2. Misconception:Closing costs are deductible. No they are not. They are added to the basis of the property and are deducted via depreciation over the useful life of the property as described above. But take a close look at the closing costs. There may be some expenses listed there that you paid for, e.g. insurance, points, and property taxes which may be currently deductible. Always give closing papers to your tax pro, whether it’s for a purchase, refinance, or sale of a rental property or your own personal residence. Insurance is not deductible for a personal residence but it is an valid write-off for a rental or home office.
  3. Misconception: Points are always currently deductible. Points are only deductible in the year of purchase of a personal residence. For a rental property, points may be deducted ratably over the life of the loan. If you refinance your personal residence and pay points, you may amortize those over the life of the loan as well. It’s taken as a deduction on Schedule A under mortgage interest.
  4. Misconception: When you sell a property, your mortgage balance is deducted from the selling price to determine your taxable gain or loss. No, no, no! Your mortgage balance is not a factor in the equation. The IRS couldn’t care less if you financed or paid cash for a property. The basic formula is: selling price less selling costs and the basis in the property. If you sold the $105,000 rental property purchased in #1 for $205,000 and paid out $19,000 in closing costs and sales commissions plus $1,000 for a roof repair, your taxable gain would be $80,000. $205,000 – $105,000 – ($19,000+$1,000) = $80,000. You may also have depreciation recapture which will be included as income on your tax return. Check with your tax pro.
  5. Misconception: Income received from rentals owned in foreign countries is not taxable. Check with Charles Rangel (D-Harlem) on this one. He was confused about the taxability of rents received on his villa in the Dominican Republic. Why was he confused? “Because,” he says, “I don’t speak Spanish.” Hah! This was one of the reasons he was censured by Congress. Don’t get yourself censured. It’s taxable income, okay?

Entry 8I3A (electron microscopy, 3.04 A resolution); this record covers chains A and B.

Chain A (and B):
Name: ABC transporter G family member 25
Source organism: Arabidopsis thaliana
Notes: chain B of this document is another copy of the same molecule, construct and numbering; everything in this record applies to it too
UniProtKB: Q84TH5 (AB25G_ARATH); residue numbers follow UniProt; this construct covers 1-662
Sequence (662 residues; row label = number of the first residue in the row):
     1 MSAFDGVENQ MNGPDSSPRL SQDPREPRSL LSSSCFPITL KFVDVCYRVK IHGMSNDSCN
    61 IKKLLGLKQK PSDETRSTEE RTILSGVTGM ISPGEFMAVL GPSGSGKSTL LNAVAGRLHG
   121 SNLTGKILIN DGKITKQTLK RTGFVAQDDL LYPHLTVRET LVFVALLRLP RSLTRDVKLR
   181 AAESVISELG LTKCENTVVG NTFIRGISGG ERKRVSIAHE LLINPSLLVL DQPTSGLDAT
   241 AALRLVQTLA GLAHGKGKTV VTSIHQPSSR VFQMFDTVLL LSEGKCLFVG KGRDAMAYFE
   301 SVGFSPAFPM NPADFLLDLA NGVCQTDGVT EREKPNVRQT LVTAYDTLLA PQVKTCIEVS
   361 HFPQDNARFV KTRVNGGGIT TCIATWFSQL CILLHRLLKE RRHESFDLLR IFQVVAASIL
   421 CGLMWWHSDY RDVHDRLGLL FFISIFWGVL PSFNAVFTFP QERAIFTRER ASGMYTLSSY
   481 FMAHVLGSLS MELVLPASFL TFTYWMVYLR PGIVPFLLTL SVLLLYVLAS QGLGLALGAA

I trust everyone had a safe and fun 4th of July weekend! I went to the plaza here in downtown Sonoma and enjoyed the parade. Talk about a Norman Rockwell setting and slice of life. Well, when my husband and I were setting up our chairs, who happened to be right next to me but a good business associate. Not a client but a networking buddy. We chatted, ran over to Steiner’s and had a bloody Mary together. Hung out at the BBQ in the plaza afterwards. Never did talk business but we cemented our relationship a little more. He’ll remember me when it’s time to refer clients.

So what do you think? Can I write off that Bloody Mary? Can I write off the hot dog and potato salad? Is this a deductible business entertainment expense?

Well, I hate to burst your bubble, but a smug IRS agent quizzing you about this scenario would joyfully proclaim, “Disallowed!”  There are rules. And essentially, the rules say, “If you’re having way too much fun, it’s not a deductible expense.” But let me quit mincing words here and give you the real lowdown.

Rule #1 – First of all, any entertaining you provide must be directly related to the active conduct of your business or associated with a directly related discussion that preceded or followed the meal or entertainment. This means that hanging out with a business associate or even a client simply to promote goodwill is not deductible nor is giving a party for the sake of establishing goodwill. In order to deduct the cost of entertainment, you must conduct business before, during, or after the event. So we’re talking product demonstration, reveal of a new product or service, or a sales pitch. And the environment must be conducive to conducting business. The IRS believes it is impossible to convince a table-dancing drunk with a lampshade on his head to try your new and improved product.

The IRS once disallowed the write-off of tickets to a baseball game because the loud atmosphere at a ball part does not allow for a comprehensive business discussion.

And giving a sales pitch at the end of a party is much like talking politics with sugar infused 5-year-olds. As a write-off, it’s not going to fly.

Rule #2 – The guest list determines the extent to which you can write off an event. Given you are following Rule #1, you have a 100% write off if:

  1. The party is open to the general public, or
  2.  The party is for employees and their spouses.

You follow the 50% limitation rules that apply in general to meals and entertainment and write off half the cost if:

  1. The party is for customers and prospective customers and/or
  2. Independent contractors associated with your firm (they cannot be classified as employees for this purpose).